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Introduction

JW Black Centenary Pack

JW Black Centenary Pack

Is that a long title or what? That was the title of an event put on by Diageo’s Johnnie Walker brand on 9/29/09 as part of a celebration of 100 years of Johnnie Walker Black Label. The host of the webcast was Andrew Ford, Master Blender for Johnnie Walker, and they aired the event from the Brandy Library in New York City. It was an interactive webcast, with participants able to ask questions via web form during the presentation. Attendance was by invitation only, owing to the “Art of Blending” kit sent to each participant (details below).

So, how did I get an invite? I don’t know how to put this, but I’m kind of a big deal. People know me. I’m very important.

Ok, so maybe that Anchorman quote doesn’t apply…I’m nobody, and definitely not a big deal. However, the guys over at WhiskyParty.net apparently ARE a big deal, and they got an invite. I was fortunate enough to have them give my name to their PR contact at Johnnie Walker. I exchanged emails with the JW rep on Sunday before the Tuesday event, and my “Art of Blending” kit arrived via FedEx an hour before the webcast. Thanks Mike and Dan!!!

The Art of Blending kit

"The Art of Blending" kit

"The Art of Blending" kit

The blending kit sent to each webcast participant included the following:

  • 1 200ml bottle of Johnnie Walker Black
  • 7 sample bottles containing 100+ ml of whiskies representing each region (plus an extra first-fill sherry speyside sample and a grain whisky sample)
  • 1 Spiegelau whisky snifter (nosing glass)
  • 1 measuring device
  • 1 funnel
  • 1 empty sample bottle for storing your own blend
  • A tasting map
  • A map of the whisky regions of Scotland
  • A USB thumb drive with Johnnie Walker Black Label 100th Anniversary press materials and bio of Andrew Ford
Kit contents

Kit contents

The Whiskies

JW Black 200ml plus blending samples

JW Black 200ml plus blending samples

The sample bottles provided with the blending kit only contain high-level descriptions of region or type. They did not divulge the distilleries during the webcast, although there were a couple of hints, and possibly some facial expression give-aways by Andrew Ford during Q&A. Also, all of the samples are representative of whiskies that would go into JW Black (which contains 40+ malts and grains), so they’re at least 12 years old.

Unfortunately, I’m recovering from a cold, so I’m saving full tasting and blending experimentation until my nose and throat are back to normal. My sinuses did clear up enough to be able to somewhat enjoy nosing them, and I did taste a couple.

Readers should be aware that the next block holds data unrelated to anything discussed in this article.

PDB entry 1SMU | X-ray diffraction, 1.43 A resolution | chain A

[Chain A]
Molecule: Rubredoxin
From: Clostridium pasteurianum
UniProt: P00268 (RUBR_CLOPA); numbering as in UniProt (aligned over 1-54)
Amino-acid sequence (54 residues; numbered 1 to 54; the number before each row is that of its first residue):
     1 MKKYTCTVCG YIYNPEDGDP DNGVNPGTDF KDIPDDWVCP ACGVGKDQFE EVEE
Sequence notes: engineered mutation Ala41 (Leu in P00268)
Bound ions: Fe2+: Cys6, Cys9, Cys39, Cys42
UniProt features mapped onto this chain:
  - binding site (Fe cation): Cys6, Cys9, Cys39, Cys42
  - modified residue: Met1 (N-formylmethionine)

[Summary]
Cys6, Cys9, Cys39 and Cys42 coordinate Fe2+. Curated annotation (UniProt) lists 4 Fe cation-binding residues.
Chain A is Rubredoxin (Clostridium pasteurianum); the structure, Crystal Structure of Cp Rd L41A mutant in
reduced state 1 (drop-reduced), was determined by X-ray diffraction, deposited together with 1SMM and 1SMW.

About the sample bottles:

  • Grain whisky - A very sweet, mild whisky with a definite “grain” aftertaste. Mr. Ford talks about grain whisky being important for blends, providing sweetness and drinkability. He likens it to rice or pasta in a food dish. I don’t know that I’m buying it. If it cost the same to produce a grain whisky and a single malt, would they really still choose to put the grain in the blend? I know it’s possible to create sweet, light, consistent tasting single malts these days.
  • Lowland – This is almost certainly Glenkinche, given that there are very few lowland distilleries (even taking into account closed ones) associated with Diageo. Mr. Ford also gave something of an acknowledging smile when somebody guessed that it was Glenkinche.
  • Speyside - Again, Mr. Ford seemed to almost give away the speyside distillery. He talked about Cardhu being a cornerstone malt for the Johnnie Walker blends. This is one that I tasted side-by-side with JW Black, and you could tell that it’s a big part of the blend.
  • Sherry Cask – A very strong sherry smell that reminds me of Aberlour a’bunadh. He mentioned that it was a speyside malt. Possibly a Mortlach?
  • Highland – A big clue was given for this one, when it was announced that our Highland sample was from a West Coast distillery. Oban jumps right to mind with that geographical reference. I tasted this one as well, but I’ve only had Oban once before. I need to get  a bottle to have on hand for reference. It kind of reminded me of Clynelish (from memory), but that’s on the East Coast.
  • Island – This one sure smells like Talisker, and wouldn’t you know that is a Diageo distillery and one that is known to play a big part in JW blends.
  • Islay – I figured this would be Caol Ila, but nosing it as best as I could with my cold, it sure seemed to have the Lagavulin iodine in it. Score! I can’t wait to taste this one. [Update: I poured a little into a nosing glass and tried it, and I'm pretty sure it's Caol Ila 12]

The webcast

Webcast with Master Blender Andrew Ford

Webcast with Master Blender Andrew Ford

Tomorrow, I’ll post a full review of the webcast presentation by Andrew Ford. I’ll also share some of the questions and answers from the event. Then I’ll probably do a third post about the whiskies once I’m healthy, and share the recipe and tasting notes for my own custom blend.